Small, compact, and hardy, Beagles are active companions for kids and adults alike.
There are TOP 10 interesting facts about Beagle.
The Beagle is an old enough breed that its exact origins are lost to history, but it has ancestors that are known to have existed in England around the time of the Roman empire or even earlier. As fox hunting became popular in England over the centuries, the less refined hounds were selectively bred to develop the Beagles we know today.
While extremely friendly and an absolutely wonderful family pet, owners should be careful when a Beagle is around other small pets such as chinchillas, hamsters, mice, etc. The hunting instinct in this dog may take over and an owner may find that their dog "brings them a present".
3) Working Breed
Given the power of a Beagle's nose, it's no wonder the U.S. government trains and uses these dogs to sniff out luggage at the airport. The "Beagle Brigade" helps catch contraband agricultural products, preventing them from being brought onto American soil. The Beagles seize tens of thousand of these items every year.
If a Beagle has no white in its tail, it's not 100-percent pure bred. The amount of whiteness in the tail can vary from dog to dog. Some Beagles' tails may be largely white, while others may be white-tipped or have just a few white hairs at the tip.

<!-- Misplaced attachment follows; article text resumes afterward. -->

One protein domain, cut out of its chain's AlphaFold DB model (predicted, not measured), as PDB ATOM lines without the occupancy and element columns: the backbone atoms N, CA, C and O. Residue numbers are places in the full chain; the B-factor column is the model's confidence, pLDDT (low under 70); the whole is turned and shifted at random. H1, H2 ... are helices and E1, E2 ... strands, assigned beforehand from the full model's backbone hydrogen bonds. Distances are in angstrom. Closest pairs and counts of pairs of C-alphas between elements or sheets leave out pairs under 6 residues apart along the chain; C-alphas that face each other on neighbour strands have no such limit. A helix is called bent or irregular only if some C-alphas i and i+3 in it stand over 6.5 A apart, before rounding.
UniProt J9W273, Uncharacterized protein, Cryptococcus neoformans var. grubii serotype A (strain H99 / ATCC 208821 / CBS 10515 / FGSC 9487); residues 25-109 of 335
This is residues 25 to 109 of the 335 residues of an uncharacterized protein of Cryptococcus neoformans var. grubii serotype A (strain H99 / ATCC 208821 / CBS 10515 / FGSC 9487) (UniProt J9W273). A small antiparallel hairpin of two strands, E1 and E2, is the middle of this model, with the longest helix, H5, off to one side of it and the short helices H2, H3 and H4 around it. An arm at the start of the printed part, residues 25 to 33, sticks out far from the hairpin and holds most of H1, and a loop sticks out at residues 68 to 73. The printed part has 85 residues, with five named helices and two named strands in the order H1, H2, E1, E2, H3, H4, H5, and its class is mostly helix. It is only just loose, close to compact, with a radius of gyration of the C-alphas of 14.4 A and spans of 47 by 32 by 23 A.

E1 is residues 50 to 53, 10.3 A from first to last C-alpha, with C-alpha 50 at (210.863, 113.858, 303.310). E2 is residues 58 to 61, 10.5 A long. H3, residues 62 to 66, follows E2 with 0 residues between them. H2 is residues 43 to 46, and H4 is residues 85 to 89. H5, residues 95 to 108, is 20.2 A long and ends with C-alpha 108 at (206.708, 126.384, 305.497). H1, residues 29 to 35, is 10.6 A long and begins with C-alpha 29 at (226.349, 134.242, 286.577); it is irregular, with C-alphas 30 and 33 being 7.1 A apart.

5) Movie Star
Not only is the Beagle a very popular breed in the real world, but there are plenty of famous TV Beagles as well! Consider Snoopy, perhaps the most famous fictional Beagle and one of the main characters in the Peanuts comic strip. You also have Odie from Garfield, Gromit from Wallace & Gromit, and Brains from Inspector Gadget.
Beagles are so talented at vocalizing, they do so in three different ways. There’s the standard bark for everyday things like the doorbell or getting a new treat. Then there’s baying, which sounds a lot like doggy yodeling. This throaty yowl is used on the hunt to alert fellow dogs that they've picked up an interesting scent. Finally, there's the forlorn howl. Beagles will howl if they are sad, bored—or if others are howling first.
The current Queen of England isn't the country's only ruler to have a fondness for dogs, but while Elizabeth II is known as a Corgi fan, the first Queen Elizabeth had Pocket Beagles, the breed of miniature Beagle that could fit in one's hand.
Every year, the American Kennel Club releases a list of the most popular dogs in America. Currently, the Beagle is way up there. In 2013, it was the fourth most popular breed in the country, behind only Labs, German Shepherds and Golden Retrievers.
This breed is very happy living in small apartments or large sprawling homes. However, an owner must keep in mind that when living in a smaller home, daily outdoor exercise such as going for a brisk walk, is important to do at least 1 time per day.
10) Pocket Beagle
Hunters in the 13th century employed pocket beagles, which are exactly as tiny and adorable as they sound. These miniature pups were only about eight to nine inches tall. Today, beagles are about 13 to 15 inches tall.